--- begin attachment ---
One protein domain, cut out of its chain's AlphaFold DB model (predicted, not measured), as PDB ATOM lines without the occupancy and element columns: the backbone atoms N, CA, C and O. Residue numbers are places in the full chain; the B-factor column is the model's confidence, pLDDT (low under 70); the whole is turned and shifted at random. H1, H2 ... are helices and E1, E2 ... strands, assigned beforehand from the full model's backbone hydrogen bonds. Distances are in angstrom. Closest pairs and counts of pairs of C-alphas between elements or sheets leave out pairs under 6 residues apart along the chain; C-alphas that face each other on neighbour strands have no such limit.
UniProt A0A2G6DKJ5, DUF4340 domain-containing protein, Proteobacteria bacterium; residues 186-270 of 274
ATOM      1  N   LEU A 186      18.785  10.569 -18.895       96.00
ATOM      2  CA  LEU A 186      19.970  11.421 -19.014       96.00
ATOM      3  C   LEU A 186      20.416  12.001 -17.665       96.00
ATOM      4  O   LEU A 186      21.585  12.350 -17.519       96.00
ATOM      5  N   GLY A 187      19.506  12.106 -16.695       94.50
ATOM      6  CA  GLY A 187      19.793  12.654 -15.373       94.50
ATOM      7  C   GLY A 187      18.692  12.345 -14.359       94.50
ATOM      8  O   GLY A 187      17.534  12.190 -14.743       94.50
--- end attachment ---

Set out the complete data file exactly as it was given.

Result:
One protein domain, cut out of its chain's AlphaFold DB model (predicted, not measured), as PDB ATOM lines without the occupancy and element columns: the backbone atoms N, CA, C and O. Residue numbers are places in the full chain; the B-factor column is the model's confidence, pLDDT (low under 70); the whole is turned and shifted at random. H1, H2 ... are helices and E1, E2 ... strands, assigned beforehand from the full model's backbone hydrogen bonds. Distances are in angstrom. Closest pairs and counts of pairs of C-alphas between elements or sheets leave out pairs under 6 residues apart along the chain; C-alphas that face each other on neighbour strands have no such limit.
UniProt A0A2G6DKJ5, DUF4340 domain-containing protein, Proteobacteria bacterium; residues 186-270 of 274
ATOM      1  N   LEU A 186      18.785  10.569 -18.895       96.00
ATOM      2  CA  LEU A 186      19.970  11.421 -19.014       96.00
ATOM      3  C   LEU A 186      20.416  12.001 -17.665       96.00
ATOM      4  O   LEU A 186      21.585  12.350 -17.519       96.00
ATOM      5  N   GLY A 187      19.506  12.106 -16.695       94.50
ATOM      6  CA  GLY A 187      19.793  12.654 -15.373       94.50
ATOM      7  C   GLY A 187      18.692  12.345 -14.359       94.50
ATOM      8  O   GLY A 187      17.534  12.190 -14.743       94.50